Great heartwarming blog on this bright and crisp autumn morning. You’re quite right that our best friends should be given this kind of support, enabling them to live out their lives as comfortably as possible, despite the loss of sight, legs and other incapacitating injuries. I’m always amazed by how quickly animals adapt to whatever life throws at them. Animals are inspiring.
    Judging any kind of dog event is difficult but owners must approach it with the same sang-froid as the dogs. A bit of humour, a loser’s biscuit for the dog and a glass of something you fancy for yourself. Life’s too short, particular for the dogs. (-:)

    Lovely blog as ever.

    Peter.

  • madgooner1

    If dogs can have wheelchairs, why can’t horses? Instead of being shot?

  • http://twitter.com/longtallshazza Sharon Webley

    Perhaps we should have para-agility and obedience for dogs in wheelchairs so they don’t get left out. I have a friend who has a blind Great Dane puppy. Blind from birth so he doesn’t know any different. He’s an amazing dog, so confident. He runs around the field with her other dogs, obviously using sound, smell and vibrations to know where they are. He’s not missing out on anything. Give disabled dogs a chance.

  • Ziggydog

    Showing your dog is so emotive. Everyone know their dog to be the best, so when a judge doesn’t give you a rosette, it is upsetting! But the motto is you have to be “in it to win it”, and the point is to have a fun day out with your dog.

  • 5brian5

    Hello Ladies; Once again you have evoked memories of my past, as you so often do. Since hearing you discus wheelchairs for dogs on your radio show, and seeing an advert for the local humane society on tv, which stars a three legged dog, I have been thinking about the dilemma facing injured and unwanted animals. A half century ago, my grandmother sent me to the corner shop in London Ontario Canada to get a jar of jam one morning. At an intersection that I was approaching, there was a loud screech of tires. These two young children had somehow had their large dog run out into traffic. I don’t want to upset anyone by explaining any further, but you can imagine. That memory has stayed with me my entire life. My point is that an accident can happen in the blink of an eye, as can a debilitating illness. The pleasure dogs and cats have provided for me throughout my life has been immense, and putting a friend down due the the loss of a particular body function because it may be inconvenient to me, is irrational and cruel. I hope that Jim Colla is designing wheelchairs for cats, as well as horses(referring to Magooner1’s comment), as I can’t imagine the pain of having to put a horse or any living creature down. My hat is off for Jim, as it is for the four of you for having this wonderful blog! Thank You As Always! Brian (Detroit) xxxx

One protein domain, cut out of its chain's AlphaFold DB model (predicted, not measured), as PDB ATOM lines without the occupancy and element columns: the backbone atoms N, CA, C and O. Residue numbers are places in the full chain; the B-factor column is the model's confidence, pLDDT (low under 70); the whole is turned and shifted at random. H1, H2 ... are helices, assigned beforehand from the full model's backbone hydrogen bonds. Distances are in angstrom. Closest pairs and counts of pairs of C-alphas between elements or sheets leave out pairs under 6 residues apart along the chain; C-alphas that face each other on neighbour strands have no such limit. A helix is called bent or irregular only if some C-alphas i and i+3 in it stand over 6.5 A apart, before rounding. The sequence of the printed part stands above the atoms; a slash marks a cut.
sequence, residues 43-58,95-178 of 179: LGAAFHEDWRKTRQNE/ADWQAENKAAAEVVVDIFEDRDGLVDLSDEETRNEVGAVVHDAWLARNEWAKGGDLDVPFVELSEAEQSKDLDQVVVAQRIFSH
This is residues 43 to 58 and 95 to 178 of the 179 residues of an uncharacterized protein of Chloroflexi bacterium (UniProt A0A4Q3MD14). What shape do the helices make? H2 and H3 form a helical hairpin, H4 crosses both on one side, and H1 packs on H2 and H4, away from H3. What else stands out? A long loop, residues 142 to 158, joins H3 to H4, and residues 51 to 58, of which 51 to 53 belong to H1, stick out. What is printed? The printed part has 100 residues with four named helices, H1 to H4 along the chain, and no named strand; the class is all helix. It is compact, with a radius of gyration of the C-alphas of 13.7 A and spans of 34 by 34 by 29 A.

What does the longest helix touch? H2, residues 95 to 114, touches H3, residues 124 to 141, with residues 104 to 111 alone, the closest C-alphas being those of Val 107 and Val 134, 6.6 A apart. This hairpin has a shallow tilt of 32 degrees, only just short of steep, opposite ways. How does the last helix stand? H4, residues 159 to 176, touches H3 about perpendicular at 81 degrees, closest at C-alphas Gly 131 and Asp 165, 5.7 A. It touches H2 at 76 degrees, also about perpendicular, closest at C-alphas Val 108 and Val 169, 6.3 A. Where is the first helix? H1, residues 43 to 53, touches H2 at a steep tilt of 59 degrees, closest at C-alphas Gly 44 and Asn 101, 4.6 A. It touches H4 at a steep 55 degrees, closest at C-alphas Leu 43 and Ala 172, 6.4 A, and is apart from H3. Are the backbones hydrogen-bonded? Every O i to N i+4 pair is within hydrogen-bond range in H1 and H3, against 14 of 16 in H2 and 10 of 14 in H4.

• marcbletchley

    evening jo,anna and mollie and matilda
    great reading again its been a long time since ive been to a dog show or cat show(mum bred them) of any kind.
    occasionally seen three legged dogs wandering about on leads in the past thay seem to adapt dont thay.
    cheers all
    marc in bletchley towers woof woof

  • http://www.dogswheels.com/ Jim Colla

    We can and have made them for cats. Most common misconception by some vets is “Wheels don’t work for large dogs” They worked very well for Blucher a 16.5 stone St. Bernard and one needs only to look at Ruby a Doberman Deerhound Cross on You Tube as FENTON BY RUBY to see how wrong that assumption is. Ruby would have been gone for two years now had it not been for her wheels instead of standing atop of a Scottish Mountain earlier this year. I had reservations when we first set up dogswheels but not now, not when almost every week my email inbox is full of people telling me how well their dog is doing and some of them thousands of miles away.

  • Steve Furst

    A wonderful blog that perfectly encapsulates this extraordinary event. It really is all inclusive for owners, wanna-be owners and for the dogs themselves. Talking to people on stalls, and those milling around the exhibition hall one is completely absorbed by the sheer wealth of stories and love for these animals, whether they are being used by the services, by the handicapped or by those who rely on dogs as everyday companions in these harsh times. I don’t envy you having to choose any sort of winner. I must have fallen in love about 30 times yesterday. A wonderful, mood enhancing way to spend any Sunday.